Tribunals (Scotland) Act 2014 - draft regulations making provision for social security appeals: consultation analysis

Independent analysis of the consultation responses on the draft regulations making provision for social security appeals for develoved benefits in the Scottish social security systems.



The Scotland Act 2016 transferred new powers to the Scottish Parliament relating to social security, including responsibility over certain benefits. It allows Scottish Ministers an opportunity to develop policies on social security appropriately suited to Scotland that will help tackle inequality and poverty in Scotland. Scottish Ministers have set out that the devolved social security system will be rights-based, and to be founded on the principles of fairness, dignity and respect.

The Scottish Government will deliver devolved social security assistance on a phased approach over the lifetime of the current Parliament following Royal Ascent of the Social Security (Scotland) Act 2018. The first wave of social security assistance is expected to be delivered between Autumn 2018 and Summer 2019.

Under the Heads of Agreement for further devolution of powers to the Scottish Parliament, the operation and administration of 22 reserved Tribunals will be devolved to Scotland, including the Social Security and Child Support Tribunal ( SSCST). Discussions on the timing of the devolution of the SSCST are currently on-going between the UK and Scottish governments. Scottish Ministers therefore decided to set up a new chamber in the First-tier of the Scottish Tribunals [2] that will hear devolved assistance appeals when the first wave of social security assistances begin to be delivered by the Scottish social security agency, ahead of any potential devolution of SSCST. Necessary provision was also required for the Upper Tribunal ( UT) for Scotland, where appeals against decisions of the First-tier Tribunal ( FtT) are heard.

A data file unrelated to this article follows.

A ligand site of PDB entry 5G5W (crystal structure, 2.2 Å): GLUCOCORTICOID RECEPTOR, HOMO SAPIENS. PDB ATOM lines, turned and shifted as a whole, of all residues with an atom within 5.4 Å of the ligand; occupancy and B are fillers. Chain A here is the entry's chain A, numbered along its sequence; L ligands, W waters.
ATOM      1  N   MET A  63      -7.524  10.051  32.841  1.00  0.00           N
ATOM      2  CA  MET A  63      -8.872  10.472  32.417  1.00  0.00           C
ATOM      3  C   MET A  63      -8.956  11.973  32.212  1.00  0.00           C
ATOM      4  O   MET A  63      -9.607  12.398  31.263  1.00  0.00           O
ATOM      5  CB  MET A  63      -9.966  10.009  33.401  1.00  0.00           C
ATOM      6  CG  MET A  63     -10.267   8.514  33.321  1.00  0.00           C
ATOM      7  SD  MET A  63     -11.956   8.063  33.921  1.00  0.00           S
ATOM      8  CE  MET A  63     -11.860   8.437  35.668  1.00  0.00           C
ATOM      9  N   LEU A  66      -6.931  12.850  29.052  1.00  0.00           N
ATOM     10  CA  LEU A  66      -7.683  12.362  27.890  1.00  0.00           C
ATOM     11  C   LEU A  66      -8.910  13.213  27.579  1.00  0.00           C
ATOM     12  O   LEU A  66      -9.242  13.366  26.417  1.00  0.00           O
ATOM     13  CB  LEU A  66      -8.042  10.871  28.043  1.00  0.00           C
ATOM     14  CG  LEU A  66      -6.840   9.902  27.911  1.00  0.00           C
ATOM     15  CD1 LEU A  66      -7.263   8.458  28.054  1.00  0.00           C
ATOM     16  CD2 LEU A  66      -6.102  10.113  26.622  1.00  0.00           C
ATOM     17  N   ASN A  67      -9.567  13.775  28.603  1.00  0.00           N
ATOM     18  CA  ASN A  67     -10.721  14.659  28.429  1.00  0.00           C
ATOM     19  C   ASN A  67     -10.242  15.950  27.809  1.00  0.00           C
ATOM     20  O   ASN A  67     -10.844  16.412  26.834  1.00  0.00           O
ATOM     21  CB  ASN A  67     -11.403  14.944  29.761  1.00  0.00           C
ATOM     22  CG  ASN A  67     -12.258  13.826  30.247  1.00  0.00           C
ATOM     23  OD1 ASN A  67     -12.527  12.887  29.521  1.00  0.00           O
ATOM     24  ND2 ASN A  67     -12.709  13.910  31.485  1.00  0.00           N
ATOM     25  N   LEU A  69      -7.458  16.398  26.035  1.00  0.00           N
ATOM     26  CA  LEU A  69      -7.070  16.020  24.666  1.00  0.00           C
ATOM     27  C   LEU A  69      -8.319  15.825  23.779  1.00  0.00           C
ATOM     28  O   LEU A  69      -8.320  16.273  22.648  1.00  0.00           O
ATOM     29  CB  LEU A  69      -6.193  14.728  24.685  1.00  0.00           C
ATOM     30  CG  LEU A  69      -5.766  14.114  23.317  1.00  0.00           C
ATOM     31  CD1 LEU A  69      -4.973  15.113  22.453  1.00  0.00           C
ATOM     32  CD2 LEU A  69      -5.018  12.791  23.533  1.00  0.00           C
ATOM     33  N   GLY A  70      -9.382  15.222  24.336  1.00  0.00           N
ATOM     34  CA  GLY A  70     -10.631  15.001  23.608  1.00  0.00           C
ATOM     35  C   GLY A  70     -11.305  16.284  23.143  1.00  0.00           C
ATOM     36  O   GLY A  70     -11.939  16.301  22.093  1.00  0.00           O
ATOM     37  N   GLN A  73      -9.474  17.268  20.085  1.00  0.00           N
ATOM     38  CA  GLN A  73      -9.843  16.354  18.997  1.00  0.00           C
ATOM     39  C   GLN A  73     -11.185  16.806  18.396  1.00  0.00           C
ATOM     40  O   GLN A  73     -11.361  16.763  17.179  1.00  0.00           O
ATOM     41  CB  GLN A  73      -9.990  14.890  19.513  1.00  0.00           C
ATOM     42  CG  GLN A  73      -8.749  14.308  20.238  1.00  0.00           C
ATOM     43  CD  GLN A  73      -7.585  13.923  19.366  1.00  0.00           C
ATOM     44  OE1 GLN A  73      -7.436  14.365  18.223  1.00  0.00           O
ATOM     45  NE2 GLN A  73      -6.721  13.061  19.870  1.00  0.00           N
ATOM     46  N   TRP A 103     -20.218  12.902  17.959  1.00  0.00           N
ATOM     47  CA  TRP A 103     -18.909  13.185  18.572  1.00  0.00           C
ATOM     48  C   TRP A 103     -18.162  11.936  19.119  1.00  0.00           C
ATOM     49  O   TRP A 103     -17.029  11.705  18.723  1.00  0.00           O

To ensure the effective operation of the devolved chamber and to ensure consistency with the reserved chamber, the existing procedural Rules for both the First-tier Tribunal for the Social Entitlement chamber in the reserved system and the Upper Tribunal for Scotland were used as a starting point in developing Draft Regulations for Social Security Appeals. However, those Rules were amended and further strengthened to ensure consistency with Scottish Ministers' aspirations for how the appeals in the devolved system would operate.

The Consultation Exercise

As part of its ongoing commitment to engage key stakeholders in the future development of social security in Scotland, the Scottish Government committed to lead and implement a series of social security related consultations.

The current consultation relates to the Draft Regulations making provision in relation to Social Security Appeals and sought views of organisations and individuals specifically in relation to:

  • the establishment of the new chamber of the First-tier Tribunal, to be known as the First-tier Tribunal for Scotland Social Security chamber, and its proposed functions;
  • adding the Social Security chamber to the list of chambers into which the First-tier Tribunal for Scotland is divided;
  • the proposed Rules of procedure for the new Social Security chamber;
  • the type and number of members of the FtT who can consider cases before the Social Security chamber and, when cases are appealed from there, before the Upper Tribunal for Scotland;
  • the eligibility criteria for appointment to the FtT of ordinary members with medical and disability experience. These members, alongside legal members of the Tribunal, will be responsible for deciding cases coming before the Social Security chamber; and
  • specific Rules of procedure of the Upper Tribunal for Scotland when dealing with proceedings arising where cases are appealed from the Social Security chamber to the Upper Tribunal under the Social Security (Scotland) Act 2018.